He recalls a recent project in which the team was working to improve the front and side edges of a vacuum cleaner. At issue was the nozzle wall thickness. “We could not perform tests on the prototypes, so we were unable to get any information on structural integrity,” notes Zhou. He did not want to wait until off-tool parts were created because that could result in costly retooling changes and unacceptable program delays.
Instead, the team relied on RADIOSS to simulate the reliability tests. After a few days of running multiple load cases, Zhou was confident that the wall thickness would survive the tests, with some reinforcing efforts.
While analysis tools are used in product development, they also play a role in SharkNinja’s quality initiatives. The company’s Continuous Improvement Team handles issues after mass production, often requesting engineering change modifications to products already on the shelf. Zhou collaborates with this team, running simulations before any new tooling takes place.
Last year, for example, the Continuous Improvement Team asked for Zhou’s help to identify an issue with a steam product. Zhou performed drop test simulation and was able to pinpoint the problem in only three days.
Lighter is Better
Whether consumers prefer an upright or canister model, the lighter the vacuum, the better, especially when users have to carry the appliance up and down stairs. That’s why SharkNinja devotes time to lightweighting design initiatives.
One of the initiatives includes in-house user testing, for which the company invites consumers to participate. If SharkNinja receives feedback that an appliance is perceived as too heavy, it shifts into evaluation mode.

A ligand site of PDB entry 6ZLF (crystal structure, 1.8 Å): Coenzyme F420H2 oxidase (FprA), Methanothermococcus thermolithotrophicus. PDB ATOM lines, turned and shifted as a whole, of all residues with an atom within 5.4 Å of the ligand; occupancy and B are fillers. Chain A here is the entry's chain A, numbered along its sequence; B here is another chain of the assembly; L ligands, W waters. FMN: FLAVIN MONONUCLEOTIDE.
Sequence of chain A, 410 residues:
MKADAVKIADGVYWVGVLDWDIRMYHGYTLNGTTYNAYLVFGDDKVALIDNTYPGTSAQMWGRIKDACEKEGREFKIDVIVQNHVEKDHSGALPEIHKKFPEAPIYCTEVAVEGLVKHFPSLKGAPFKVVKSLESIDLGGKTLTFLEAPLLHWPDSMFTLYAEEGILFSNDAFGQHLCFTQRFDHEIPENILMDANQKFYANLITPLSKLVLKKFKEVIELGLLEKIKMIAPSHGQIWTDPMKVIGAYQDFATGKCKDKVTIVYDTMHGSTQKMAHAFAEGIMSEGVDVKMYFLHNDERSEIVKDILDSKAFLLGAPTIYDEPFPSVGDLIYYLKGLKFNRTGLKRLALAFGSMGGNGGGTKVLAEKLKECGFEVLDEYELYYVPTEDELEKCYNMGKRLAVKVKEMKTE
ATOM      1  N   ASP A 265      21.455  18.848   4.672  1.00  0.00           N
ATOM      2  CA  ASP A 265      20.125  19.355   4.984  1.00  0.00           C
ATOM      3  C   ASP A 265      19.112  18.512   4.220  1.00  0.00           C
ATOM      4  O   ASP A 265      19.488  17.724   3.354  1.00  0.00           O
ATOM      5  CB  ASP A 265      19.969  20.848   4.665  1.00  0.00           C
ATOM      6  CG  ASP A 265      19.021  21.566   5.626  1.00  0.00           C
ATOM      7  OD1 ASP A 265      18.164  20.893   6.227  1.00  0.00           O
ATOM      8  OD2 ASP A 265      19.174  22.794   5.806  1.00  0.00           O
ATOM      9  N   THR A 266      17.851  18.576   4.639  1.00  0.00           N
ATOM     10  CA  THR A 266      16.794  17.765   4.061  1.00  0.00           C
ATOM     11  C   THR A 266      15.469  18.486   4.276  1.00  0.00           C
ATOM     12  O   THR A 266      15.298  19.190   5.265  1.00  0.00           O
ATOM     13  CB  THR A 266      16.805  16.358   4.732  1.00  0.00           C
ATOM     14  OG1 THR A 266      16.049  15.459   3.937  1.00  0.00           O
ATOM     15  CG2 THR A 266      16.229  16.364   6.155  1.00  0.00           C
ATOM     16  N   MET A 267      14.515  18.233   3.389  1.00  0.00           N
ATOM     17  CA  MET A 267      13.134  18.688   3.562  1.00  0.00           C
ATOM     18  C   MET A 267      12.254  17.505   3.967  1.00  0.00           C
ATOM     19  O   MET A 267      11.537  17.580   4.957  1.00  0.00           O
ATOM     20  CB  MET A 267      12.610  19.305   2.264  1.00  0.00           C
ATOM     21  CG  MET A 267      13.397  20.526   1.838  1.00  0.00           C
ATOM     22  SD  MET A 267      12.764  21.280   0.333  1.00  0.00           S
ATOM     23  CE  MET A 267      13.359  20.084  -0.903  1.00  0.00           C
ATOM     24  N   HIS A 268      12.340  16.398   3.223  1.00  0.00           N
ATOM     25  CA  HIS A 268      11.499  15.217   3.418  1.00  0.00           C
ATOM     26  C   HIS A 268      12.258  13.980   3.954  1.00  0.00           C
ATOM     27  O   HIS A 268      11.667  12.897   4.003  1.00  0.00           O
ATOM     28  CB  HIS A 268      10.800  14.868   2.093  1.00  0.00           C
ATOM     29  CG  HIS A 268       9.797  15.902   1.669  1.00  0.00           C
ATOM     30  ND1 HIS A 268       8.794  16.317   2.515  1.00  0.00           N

Zhou explains that the base of a vacuum cleaner holds most of the components and is the heaviest assembly. The opportunity to make a vacuum cleaner lighter lies in the nozzle assembly.
To cut down on weight, SharkNinja evaluates different nozzle head shapes. “We remove and even change material,” says Zhou. “FEA helps, as we need to make the nozzle light but strong enough to survive the tests.”
A key component in vacuum cleaners is the fan, and high efficiency is critical to operations. Zhou recalls one project in which the team investigated ways to improve product motor fans with the use of computational fluid dynamics (CFD) software. AcuSolve®, a CFD solver within the HyperWorks suite, provided the thermal and flow analysis capabilities.
Zhou relates that the team needed to evaluate a lot of parameters in the fan design, including blade thickness. However, they were not sure which parameters to alter.
“By using CFD,” says Zhou, “we did not have to create a prototype. We built meshes and ran them to get our results. And the results correlated with testing.”
With AcuSolve, analysts do not have to build a very structured mesh, which saves time in the model preparation phase. Ease of use and speed are reasons for its increasing adoption at the company.
Keeping Costs in Check
SharkNinja is constantly looking for ways to operate efficiently in its NPD process. To help keep costs low, SharkNinja relies on global contractors with different skill levels to provide CAD models; however, the models are often in need of repair before analysis can take place.